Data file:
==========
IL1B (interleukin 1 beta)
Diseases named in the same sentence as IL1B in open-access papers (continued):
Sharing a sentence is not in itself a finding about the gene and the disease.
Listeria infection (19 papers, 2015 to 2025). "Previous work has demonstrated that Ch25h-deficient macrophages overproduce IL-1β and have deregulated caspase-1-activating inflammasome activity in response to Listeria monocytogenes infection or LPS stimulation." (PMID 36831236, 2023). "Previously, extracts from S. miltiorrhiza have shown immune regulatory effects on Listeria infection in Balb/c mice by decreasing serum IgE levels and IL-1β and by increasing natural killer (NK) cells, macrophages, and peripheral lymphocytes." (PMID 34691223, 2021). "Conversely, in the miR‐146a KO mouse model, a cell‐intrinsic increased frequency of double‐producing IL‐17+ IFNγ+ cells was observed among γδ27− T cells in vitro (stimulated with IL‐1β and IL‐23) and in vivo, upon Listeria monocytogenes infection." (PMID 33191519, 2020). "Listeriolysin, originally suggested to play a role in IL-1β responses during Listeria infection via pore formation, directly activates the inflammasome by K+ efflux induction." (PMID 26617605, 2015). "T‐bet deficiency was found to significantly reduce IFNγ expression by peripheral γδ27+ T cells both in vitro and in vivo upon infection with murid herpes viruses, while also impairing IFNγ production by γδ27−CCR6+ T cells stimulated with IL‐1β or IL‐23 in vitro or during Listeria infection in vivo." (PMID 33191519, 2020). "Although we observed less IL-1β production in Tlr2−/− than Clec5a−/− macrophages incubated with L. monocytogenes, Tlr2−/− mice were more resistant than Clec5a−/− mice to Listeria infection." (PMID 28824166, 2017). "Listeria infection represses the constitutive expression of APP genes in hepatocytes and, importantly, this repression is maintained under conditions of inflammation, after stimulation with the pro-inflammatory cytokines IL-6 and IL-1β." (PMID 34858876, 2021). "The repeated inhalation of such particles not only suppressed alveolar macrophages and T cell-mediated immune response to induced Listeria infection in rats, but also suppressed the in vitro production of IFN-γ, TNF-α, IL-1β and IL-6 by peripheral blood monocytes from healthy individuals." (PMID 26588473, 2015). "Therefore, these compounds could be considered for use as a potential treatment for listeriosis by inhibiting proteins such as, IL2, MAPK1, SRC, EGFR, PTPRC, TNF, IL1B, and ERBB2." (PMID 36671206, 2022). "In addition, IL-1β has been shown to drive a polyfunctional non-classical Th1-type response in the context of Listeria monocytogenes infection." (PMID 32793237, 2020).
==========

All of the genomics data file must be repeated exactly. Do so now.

IL1B (interleukin 1 beta)
Diseases named in the same sentence as IL1B in open-access papers (continued):
Sharing a sentence is not in itself a finding about the gene and the disease.
Listeria infection (19 papers, 2015 to 2025). "Previous work has demonstrated that Ch25h-deficient macrophages overproduce IL-1β and have deregulated caspase-1-activating inflammasome activity in response to Listeria monocytogenes infection or LPS stimulation." (PMID 36831236, 2023). "Previously, extracts from S. miltiorrhiza have shown immune regulatory effects on Listeria infection in Balb/c mice by decreasing serum IgE levels and IL-1β and by increasing natural killer (NK) cells, macrophages, and peripheral lymphocytes." (PMID 34691223, 2021). "Conversely, in the miR‐146a KO mouse model, a cell‐intrinsic increased frequency of double‐producing IL‐17+ IFNγ+ cells was observed among γδ27− T cells in vitro (stimulated with IL‐1β and IL‐23) and in vivo, upon Listeria monocytogenes infection." (PMID 33191519, 2020). "Listeriolysin, originally suggested to play a role in IL-1β responses during Listeria infection via pore formation, directly activates the inflammasome by K+ efflux induction." (PMID 26617605, 2015). "T‐bet deficiency was found to significantly reduce IFNγ expression by peripheral γδ27+ T cells both in vitro and in vivo upon infection with murid herpes viruses, while also impairing IFNγ production by γδ27−CCR6+ T cells stimulated with IL‐1β or IL‐23 in vitro or during Listeria infection in vivo." (PMID 33191519, 2020). "Although we observed less IL-1β production in Tlr2−/− than Clec5a−/− macrophages incubated with L. monocytogenes, Tlr2−/− mice were more resistant than Clec5a−/− mice to Listeria infection." (PMID 28824166, 2017). "Listeria infection represses the constitutive expression of APP genes in hepatocytes and, importantly, this repression is maintained under conditions of inflammation, after stimulation with the pro-inflammatory cytokines IL-6 and IL-1β." (PMID 34858876, 2021). "The repeated inhalation of such particles not only suppressed alveolar macrophages and T cell-mediated immune response to induced Listeria infection in rats, but also suppressed the in vitro production of IFN-γ, TNF-α, IL-1β and IL-6 by peripheral blood monocytes from healthy individuals." (PMID 26588473, 2015). "Therefore, these compounds could be considered for use as a potential treatment for listeriosis by inhibiting proteins such as, IL2, MAPK1, SRC, EGFR, PTPRC, TNF, IL1B, and ERBB2." (PMID 36671206, 2022). "In addition, IL-1β has been shown to drive a polyfunctional non-classical Th1-type response in the context of Listeria monocytogenes infection." (PMID 32793237, 2020).